20 geo (#) May 04th, 2011 - 09:53 am Report abuse
You're poor becouse your country abused by some Intelligent Services..
You're poor becouse your country doen't have qualified ethnic groups..
You're poor becouse your country is still rawmaterial country..
You' re poor becouse your country has unbalanced socio-economico..
You're poor becouse your country isn't ruled by real Argentines.
21 Bubba (#) May 04th, 2011 - 10:15 am Report abuse
Does this mean the unions will share in the losses also? Real companies have profit sharing, without government influence or meddling from unions..
22 yul (#) May 04th, 2011 - 10:29 am Report abuse
when the companies failured..then what will happen ?
when more productivity( new machines) ..then what will happen ?
23 lsolde (#) May 04th, 2011 - 10:36 am Report abuse
Won't work, it's a form of communism & we all know how that ended up.
@8 artillero601, good point. couldn't see any employee contributing his wages to a failing company.
24 GeoffWard (#) May 04th, 2011 - 11:40 am Report abuse
If the Government is to move to progressively nationalise the companies . . .
and if the Government is to progressively pay the company workers . . .

why not just keep it private, tax the company . . .
and give money to the *people* out of taxes!

Or is the money just meant for UNIONS and their members?
25 artillero601 (#) May 04th, 2011 - 01:13 pm Report abuse
@19 I agree BUT the country is the way it is because the division among ourselves. The day that we all stick together for the better of the country (and not ourselves) is the day that we will grow as a Nation meanwhile CFK wants to embrace Cuba and Venezuela ....therefore I read that she wants to make Argentina a banana republic.....

@23 Christina should give a call the russians and ask them how they enjoy capitalism now .....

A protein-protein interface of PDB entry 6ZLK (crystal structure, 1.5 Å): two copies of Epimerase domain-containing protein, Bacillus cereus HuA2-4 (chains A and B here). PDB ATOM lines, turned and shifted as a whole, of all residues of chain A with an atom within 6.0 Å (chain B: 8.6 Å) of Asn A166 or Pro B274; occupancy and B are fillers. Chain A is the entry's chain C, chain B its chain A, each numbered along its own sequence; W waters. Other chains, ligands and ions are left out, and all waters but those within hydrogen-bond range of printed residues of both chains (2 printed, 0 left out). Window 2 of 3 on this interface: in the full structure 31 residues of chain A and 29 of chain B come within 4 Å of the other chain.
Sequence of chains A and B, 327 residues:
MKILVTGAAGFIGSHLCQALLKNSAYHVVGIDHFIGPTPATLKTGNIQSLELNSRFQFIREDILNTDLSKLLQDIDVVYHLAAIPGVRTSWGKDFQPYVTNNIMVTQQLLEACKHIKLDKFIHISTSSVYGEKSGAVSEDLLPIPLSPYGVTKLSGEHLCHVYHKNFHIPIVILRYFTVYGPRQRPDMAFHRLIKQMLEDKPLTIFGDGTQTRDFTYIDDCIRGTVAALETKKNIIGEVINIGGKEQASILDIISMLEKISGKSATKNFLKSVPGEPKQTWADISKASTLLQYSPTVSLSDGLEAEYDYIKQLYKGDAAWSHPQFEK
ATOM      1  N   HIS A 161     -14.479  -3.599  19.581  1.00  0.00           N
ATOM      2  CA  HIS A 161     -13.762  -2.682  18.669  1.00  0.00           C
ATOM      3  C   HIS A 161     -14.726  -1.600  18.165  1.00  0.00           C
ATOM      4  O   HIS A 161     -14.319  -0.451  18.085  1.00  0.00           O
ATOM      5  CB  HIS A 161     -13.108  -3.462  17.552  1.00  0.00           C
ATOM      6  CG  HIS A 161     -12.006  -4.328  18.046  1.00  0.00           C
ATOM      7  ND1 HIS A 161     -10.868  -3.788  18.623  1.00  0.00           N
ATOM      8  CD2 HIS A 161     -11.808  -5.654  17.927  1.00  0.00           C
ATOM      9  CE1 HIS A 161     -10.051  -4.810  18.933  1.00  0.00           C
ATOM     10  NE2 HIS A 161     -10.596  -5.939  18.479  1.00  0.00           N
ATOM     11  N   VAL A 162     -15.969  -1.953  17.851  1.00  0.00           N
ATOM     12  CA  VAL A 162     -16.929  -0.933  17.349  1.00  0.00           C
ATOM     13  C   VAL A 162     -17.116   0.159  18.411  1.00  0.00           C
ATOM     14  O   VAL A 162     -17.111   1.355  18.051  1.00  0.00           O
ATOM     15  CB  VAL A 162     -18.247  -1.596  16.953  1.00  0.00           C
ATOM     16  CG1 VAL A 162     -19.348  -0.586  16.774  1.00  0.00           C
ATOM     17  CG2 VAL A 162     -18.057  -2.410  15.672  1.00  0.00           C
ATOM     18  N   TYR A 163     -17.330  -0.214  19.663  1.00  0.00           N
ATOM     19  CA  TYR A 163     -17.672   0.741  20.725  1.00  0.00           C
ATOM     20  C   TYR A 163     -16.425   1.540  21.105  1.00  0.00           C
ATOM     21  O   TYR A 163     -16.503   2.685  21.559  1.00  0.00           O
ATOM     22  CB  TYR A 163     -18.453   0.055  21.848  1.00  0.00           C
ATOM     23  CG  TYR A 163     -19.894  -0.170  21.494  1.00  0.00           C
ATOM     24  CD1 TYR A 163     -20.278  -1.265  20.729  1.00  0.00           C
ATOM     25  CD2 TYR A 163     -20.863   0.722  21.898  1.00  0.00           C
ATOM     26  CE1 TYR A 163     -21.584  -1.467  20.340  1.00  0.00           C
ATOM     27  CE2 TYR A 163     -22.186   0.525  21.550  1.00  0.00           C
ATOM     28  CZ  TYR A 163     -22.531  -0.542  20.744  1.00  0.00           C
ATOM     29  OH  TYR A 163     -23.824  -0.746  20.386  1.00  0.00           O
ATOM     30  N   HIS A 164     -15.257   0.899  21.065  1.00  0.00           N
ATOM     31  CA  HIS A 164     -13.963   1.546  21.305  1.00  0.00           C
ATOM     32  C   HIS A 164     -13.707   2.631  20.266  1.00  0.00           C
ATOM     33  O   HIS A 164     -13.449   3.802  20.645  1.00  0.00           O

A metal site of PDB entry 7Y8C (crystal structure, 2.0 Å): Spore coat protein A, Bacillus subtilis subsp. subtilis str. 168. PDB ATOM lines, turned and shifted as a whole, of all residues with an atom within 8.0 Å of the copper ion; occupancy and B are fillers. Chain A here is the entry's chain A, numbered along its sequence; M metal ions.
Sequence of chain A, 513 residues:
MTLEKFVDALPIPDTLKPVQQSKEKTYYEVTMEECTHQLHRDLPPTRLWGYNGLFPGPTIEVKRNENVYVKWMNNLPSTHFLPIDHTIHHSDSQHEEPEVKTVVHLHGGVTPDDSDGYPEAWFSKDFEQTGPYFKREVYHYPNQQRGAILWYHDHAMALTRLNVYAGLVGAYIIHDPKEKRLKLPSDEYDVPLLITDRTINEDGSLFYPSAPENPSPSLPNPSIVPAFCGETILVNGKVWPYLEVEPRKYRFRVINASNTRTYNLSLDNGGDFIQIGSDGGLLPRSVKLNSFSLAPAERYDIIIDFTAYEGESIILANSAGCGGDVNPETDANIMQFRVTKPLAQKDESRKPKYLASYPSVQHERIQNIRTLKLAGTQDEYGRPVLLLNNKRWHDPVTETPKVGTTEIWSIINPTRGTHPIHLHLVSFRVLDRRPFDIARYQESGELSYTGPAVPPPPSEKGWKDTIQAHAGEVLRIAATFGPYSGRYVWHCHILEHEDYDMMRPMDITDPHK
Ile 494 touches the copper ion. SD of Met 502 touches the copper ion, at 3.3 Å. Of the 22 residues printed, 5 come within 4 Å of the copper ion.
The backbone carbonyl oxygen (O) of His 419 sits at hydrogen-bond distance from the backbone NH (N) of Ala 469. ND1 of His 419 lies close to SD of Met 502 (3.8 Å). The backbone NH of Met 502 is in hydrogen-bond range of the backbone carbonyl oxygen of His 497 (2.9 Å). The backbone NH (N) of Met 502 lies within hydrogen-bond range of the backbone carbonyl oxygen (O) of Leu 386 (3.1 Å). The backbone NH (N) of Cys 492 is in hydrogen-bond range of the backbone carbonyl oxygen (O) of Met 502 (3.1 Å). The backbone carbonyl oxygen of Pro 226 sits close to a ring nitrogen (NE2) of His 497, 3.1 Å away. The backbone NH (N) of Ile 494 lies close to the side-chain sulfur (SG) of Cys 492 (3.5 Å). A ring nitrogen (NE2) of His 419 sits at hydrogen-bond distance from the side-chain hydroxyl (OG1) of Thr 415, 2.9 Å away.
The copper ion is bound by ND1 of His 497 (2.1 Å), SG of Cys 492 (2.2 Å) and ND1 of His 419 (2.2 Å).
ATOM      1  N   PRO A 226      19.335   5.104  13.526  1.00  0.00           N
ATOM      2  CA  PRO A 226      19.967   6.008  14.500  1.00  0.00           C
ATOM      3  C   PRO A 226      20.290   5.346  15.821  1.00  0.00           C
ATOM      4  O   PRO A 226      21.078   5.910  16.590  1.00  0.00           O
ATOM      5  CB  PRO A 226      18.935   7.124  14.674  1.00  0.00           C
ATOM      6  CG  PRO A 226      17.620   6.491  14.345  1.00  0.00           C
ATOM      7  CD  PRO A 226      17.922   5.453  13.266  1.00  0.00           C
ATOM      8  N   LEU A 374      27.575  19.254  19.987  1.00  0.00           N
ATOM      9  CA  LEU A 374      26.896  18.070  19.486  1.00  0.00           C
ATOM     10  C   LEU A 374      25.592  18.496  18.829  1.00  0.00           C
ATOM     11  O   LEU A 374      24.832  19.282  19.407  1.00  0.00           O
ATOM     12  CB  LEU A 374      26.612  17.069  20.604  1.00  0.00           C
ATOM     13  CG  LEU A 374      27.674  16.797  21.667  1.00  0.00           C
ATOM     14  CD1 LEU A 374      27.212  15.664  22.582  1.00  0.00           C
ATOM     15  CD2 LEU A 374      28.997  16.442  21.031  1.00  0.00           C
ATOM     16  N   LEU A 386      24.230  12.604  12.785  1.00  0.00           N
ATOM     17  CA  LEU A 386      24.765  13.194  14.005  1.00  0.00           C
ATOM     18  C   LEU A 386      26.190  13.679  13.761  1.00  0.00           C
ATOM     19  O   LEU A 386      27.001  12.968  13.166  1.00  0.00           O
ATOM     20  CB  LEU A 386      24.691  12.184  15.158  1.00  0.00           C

26 xbarilox (#) May 04th, 2011 - 05:31 pm Report abuse
300,000 Pesos to Moyano in December 2010, 170,000 in January, and now 350,000 in May, 4 more years with these people in the government and I hope those Argentines living in the USA will come back and help, or at least you will transfer some money from the USA to Argentina guys lol Millions to Moyano, millions to Hebe and Estela, millions to the families of the so called “Idealistic Youngsters” (aka throwing bombs to people even it is in schools is fun), millions to Gioja, millions to Urtubey, Jaime, the list never ends. People don't care anymore, corruption is part of our lives and it's accepted, recognized and guaranteed, :) oh, and necessary, that if you want to pursue a carreer in politics in our country, be corrupt. All countries suffer from corruption, but at least many of them fight it, here we don't fight corruption anymore, that's leading us to failure, thank you.
27 artillero601 (#) May 04th, 2011 - 05:57 pm Report abuse
@ 26 .. and you want me to go back to that ??? hell no !!!!!!!!!
28 GeoffWard (#) May 04th, 2011 - 06:41 pm Report abuse
Xbox 26
I appreciate your comment.
29 artillero601 (#) May 04th, 2011 - 06:55 pm Report abuse
@28 XBox26 Is that a new Xbox version? ...lol!
30 GeoffWard (#) May 04th, 2011 - 09:36 pm Report abuse
31 I (#) May 05th, 2011 - 08:42 am Report abuse
I for one rather see the 10% in the hands of the working class, where it will go back into the economy to create jobs, rather then in the saving account collecting interest or building yet another mine to export Argentine resources and jobs to EU or USA. it's going to be a big problem but we have to start somewhere, Gaddafy tryed this in Libya back in 2009 and ended up being attacked by France, UK, USA, Canada and even Italy. mathaba.net/news/?x=626443
32 GeoffWard (#) May 05th, 2011 - 09:49 am Report abuse
. . . presumably because Gaddaffi started state- extorting money from French, UK, Canadian, and even Italian companies working in Libya in 2009.
Action and Reaction?

Perhaps it also had something to do with his use of tanks, warplanes and heavy weaponry on the Libyan people.
33 WestisBest (#) May 05th, 2011 - 10:36 am Report abuse
“I for one rather see the 10% in the hands of the working class, where it will go back into the economy to create jobs”

Just as well for Argentina that you're not running the country I(diot) if that's what you think would happen. For your information investment is good for business and good for the economy, this will discourage investment, cretin. Or are you suggesting that the workers will be 'investing' by buying into companies with the companies own money...and that this is a good thing? fool.
34 Monty69 (#) May 05th, 2011 - 07:52 pm Report abuse
I think it's a cracking idea. Do it, proceed forthwith.
Give lesser dividends to shareholders, discourage investment, watch your economy go down the toilet (again). It's all the same to me.
35 WestisBest (#) May 06th, 2011 - 07:28 pm Report abuse
Actually I've changed my mind, go for it Argentina. We'll watch how this changes your economy for the better with great interest. Fill yer boots!